The role of adjunctive pharmacologic therapy in the treatment of patients with acute myocardial infarction has been well studied, although data on gender differences in response to treatment are limited. In general, results of trials performed predominantly in men and therefore, treatment recommendations, have been extrapolated to women. It should be noted, however, that women with a high baseline risk profile have the most to gain from risk reduction therapy.
Although few studies addressed the efficacy of aspirin for primary prevention in women, a meta-analysis of randomized trials of aspirin therapy revealed a 25% reduction in the risk of subsequent cardiovascular events in both women and men with vascular disease (38). Further review revealed that only one-third of postmenopausal women with cardiovascular disease were taking daily aspirin, and, the majority of these women were doing so for primary prevention (39). In the Second National Registry of Myocardial Infarction (NRMI 2), women were less likely to receive aspirin both on hospital admission and at discharge than their male counterparts (40).
Recently, inhibitors of the glycoprotein IIb/IIIa receptor, a receptor on the platelet surface that mediates platelet aggregation, have been developed and, in clinical trials, have demonstrated efficacy in the initial medical stabilization of patients with acute coronary syndromes and as an adjunct to percutaneous revascularization procedures (41). As it has also been suggested that there is a gender-based difference in platelet function and women are believed to have hyperreactive platelets, it therefore follows that they should experience a greater benefit from these platelet inhibitors (42).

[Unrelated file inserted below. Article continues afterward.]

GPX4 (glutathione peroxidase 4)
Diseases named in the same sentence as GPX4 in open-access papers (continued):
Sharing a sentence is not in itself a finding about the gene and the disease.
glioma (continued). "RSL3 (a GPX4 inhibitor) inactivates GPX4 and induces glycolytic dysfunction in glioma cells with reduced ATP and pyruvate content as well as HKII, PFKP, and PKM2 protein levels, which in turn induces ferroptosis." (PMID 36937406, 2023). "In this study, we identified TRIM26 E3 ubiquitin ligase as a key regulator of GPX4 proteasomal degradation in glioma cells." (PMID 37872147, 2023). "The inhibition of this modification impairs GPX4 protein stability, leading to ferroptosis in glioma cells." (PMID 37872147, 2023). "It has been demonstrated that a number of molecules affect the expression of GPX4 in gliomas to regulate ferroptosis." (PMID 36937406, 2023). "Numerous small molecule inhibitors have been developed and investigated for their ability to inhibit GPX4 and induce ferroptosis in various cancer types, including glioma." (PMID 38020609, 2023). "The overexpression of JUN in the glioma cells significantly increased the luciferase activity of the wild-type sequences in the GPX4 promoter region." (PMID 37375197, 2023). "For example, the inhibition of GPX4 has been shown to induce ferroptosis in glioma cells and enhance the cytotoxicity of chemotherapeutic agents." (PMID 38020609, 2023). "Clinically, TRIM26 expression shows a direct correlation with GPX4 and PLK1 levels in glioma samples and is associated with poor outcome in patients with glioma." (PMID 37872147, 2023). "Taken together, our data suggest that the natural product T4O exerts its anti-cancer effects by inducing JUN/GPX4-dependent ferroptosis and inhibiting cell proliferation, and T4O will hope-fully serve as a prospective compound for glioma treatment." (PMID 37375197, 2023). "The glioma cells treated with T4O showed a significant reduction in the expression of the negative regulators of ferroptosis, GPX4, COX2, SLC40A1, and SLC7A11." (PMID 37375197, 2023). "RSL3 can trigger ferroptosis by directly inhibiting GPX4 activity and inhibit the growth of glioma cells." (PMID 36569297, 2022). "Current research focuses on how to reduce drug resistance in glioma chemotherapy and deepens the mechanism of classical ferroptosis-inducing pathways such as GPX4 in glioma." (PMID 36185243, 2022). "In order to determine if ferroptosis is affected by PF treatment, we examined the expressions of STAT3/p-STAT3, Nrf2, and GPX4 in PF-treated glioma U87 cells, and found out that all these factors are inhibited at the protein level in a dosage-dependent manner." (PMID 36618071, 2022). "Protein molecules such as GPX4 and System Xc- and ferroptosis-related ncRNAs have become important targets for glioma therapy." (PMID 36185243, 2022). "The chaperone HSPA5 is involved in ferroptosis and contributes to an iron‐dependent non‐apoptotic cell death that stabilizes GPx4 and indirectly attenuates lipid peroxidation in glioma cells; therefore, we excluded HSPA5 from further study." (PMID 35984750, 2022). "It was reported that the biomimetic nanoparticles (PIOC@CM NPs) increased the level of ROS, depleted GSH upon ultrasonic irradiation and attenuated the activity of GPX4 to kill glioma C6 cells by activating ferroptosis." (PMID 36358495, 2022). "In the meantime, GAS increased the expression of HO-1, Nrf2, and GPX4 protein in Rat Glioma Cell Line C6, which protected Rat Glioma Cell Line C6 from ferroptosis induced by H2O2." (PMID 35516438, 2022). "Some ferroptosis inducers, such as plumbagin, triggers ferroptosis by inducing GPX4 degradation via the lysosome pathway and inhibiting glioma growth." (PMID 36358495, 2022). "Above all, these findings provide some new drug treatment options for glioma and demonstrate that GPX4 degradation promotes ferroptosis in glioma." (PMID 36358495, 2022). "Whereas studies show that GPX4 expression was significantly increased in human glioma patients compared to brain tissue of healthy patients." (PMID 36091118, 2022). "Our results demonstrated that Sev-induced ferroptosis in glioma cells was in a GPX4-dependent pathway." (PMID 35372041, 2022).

To evaluate the role of glycoprotein IIb/IIIa receptor antagonists in the medical management of acute coronary syndromes, the Platelet Receptor Inhibition in Ischemic Syndrome Management in Patients Limited by Unstable Signs and Symptoms (PRISMPLUS) trial randomized 1915 patients with acute coronary syndromes to tirofiban or placebo and demonstrated a 32% reduction in the composite endpoint of death, myocardial infarction, refractory ischemia or rehospitalization for recurrent ischemia, at 7 d, a 22% reduction at 30 d, and a 19% decrease at 6 mo in patients treated with tirofiban. Women treated with tirofiban had a 30% reduction in events at 7 d, which was similar to the 27% reduction observed in men (43). Interestingly, these benefits for women were not as readily recognized in the Platelet Glycoprotein IIb/IIIa in Unstable Angina: Receptor Suppression Using Integrilin Therapy (PURSUIT) trial. This study randomized 10,948 patients to eptifibatide or placebo treatment groups. Treatment with eptifi-
*p=0.02 stent-stent comparison #p=0.004 stent-abciximab vs. balloon-abciximab
I I Balloon-abciximab w Stent-abciximab
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